Bird is testing scooters that sound alarms and automatically stop when traveling on sidewalks

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Why it matters: Electric scooters have become a common sight in many of the world’s cities, but with them comes the annoyance, and danger, of people riding them on sidewalks. Shared rental service Bird, however, has come up with a solution that could address the problem.

Bird partnered with a Swiss-born company called U-blox to create an end-to-end GPS system “designed to deliver centimeter-level accuracy specifically for the micromobility industry.” It notes that GPS data in cities can be inaccurate due to signal interference from tall buildings, also called the “urban canyon” effect, but working with U-blox, the pair developed a custom multi-sensor and GPS module that offers much more accuracy than traditional solutions.

Anyone riding one of the scooters with the new tech will hear audio alerts if they mount a sidewalk—in addition to receiving notifications on their phones—warning them to return to the street. If this is ignored, the scooter will slow and gradually come to a standstill.

The system is based on a unique version of U-blox’s ZED-F9R module, a dual-band multi-constellation GNSS receiver that supports up to eight times more satellite signal types and four times more constellations (GPS, Galileo, GLONASS, and BeiDou) than standard solutions. It’s able to processes real-time vehicle data, including wheel speed, IMU sensor data including acceleration and spatial orientation, and real-time kinematic data that corrects for ionospheric interference.

Bird has laid out a step-by-step explanation of how its centimeter-level sidewalk mapping works:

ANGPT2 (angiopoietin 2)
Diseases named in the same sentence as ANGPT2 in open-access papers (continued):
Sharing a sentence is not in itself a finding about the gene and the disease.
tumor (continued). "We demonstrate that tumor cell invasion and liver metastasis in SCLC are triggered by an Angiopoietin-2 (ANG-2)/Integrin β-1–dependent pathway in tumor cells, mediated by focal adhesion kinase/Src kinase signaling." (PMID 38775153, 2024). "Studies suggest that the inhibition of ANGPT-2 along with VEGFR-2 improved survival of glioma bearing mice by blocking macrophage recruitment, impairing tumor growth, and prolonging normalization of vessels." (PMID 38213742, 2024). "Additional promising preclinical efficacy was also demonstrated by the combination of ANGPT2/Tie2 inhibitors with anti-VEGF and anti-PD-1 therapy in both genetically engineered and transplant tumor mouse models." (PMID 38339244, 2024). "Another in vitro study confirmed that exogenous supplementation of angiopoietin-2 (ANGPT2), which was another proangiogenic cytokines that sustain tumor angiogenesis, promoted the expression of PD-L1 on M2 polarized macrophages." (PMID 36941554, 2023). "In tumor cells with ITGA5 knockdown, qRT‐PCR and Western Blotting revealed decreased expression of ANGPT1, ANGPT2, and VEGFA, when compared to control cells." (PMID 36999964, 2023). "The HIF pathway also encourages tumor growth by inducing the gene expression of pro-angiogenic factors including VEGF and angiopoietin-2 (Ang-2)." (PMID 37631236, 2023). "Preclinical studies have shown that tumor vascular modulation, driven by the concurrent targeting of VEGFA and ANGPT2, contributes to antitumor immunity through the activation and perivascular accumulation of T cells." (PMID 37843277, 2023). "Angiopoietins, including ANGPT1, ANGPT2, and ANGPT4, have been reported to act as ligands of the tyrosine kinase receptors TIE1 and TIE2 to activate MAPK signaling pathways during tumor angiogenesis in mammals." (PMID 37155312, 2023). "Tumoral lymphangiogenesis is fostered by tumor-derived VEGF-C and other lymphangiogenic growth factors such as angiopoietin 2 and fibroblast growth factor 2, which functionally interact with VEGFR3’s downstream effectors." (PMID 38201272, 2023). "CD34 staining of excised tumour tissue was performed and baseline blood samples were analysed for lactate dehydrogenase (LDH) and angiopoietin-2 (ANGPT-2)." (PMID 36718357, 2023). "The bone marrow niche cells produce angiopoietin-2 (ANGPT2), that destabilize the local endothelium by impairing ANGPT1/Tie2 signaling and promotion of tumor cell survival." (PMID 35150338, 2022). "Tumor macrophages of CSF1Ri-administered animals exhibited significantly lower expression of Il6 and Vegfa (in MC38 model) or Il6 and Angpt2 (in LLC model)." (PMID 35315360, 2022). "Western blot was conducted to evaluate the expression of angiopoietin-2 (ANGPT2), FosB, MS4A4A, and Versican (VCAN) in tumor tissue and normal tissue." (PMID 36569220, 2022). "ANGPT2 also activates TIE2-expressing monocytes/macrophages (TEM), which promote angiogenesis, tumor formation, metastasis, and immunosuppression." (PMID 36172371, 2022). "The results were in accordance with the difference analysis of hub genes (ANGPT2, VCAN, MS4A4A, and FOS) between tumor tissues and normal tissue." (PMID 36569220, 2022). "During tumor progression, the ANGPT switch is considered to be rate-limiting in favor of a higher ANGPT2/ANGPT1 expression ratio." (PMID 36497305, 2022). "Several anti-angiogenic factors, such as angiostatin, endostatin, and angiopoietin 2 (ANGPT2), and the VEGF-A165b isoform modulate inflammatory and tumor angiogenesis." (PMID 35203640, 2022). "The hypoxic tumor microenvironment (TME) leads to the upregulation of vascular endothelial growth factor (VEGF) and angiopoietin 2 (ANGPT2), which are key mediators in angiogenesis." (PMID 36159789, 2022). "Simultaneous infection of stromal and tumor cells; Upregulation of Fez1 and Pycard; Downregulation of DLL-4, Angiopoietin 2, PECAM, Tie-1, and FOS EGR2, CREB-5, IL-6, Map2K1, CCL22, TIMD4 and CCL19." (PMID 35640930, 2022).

Step 1: It starts with a geofence outline constructed from satellite imagery or city GIS data.

Step 2: From here, we use surveying equipment to measure the location of three city landmarks. Only a few measurements are needed for each city.

Step 3: Once the landmarks have been identified, we compare their location to the satellite imagery to determine offsets and rotations.

Step 4: We then use these offsets and rotation values to shift and transform each of our original geofence outlines.

Step 5: Finally, after our geofence outlines have been updated, they are pre-loaded onto our vehicles to eliminate latency.

The Smart Sidewalk Protection system is currently being tested in Milwaukee and San Diego, with Madrid set to be the first city in Europe to receive the new scooters. Bird says it is planning a wider rollout in 2022.

Bird previously tried using AI-powered cameras mounted to the scooters to detect sidewalk riders, but these expensive devices were at risk from vandalism and the weather, unlike the GPS system.



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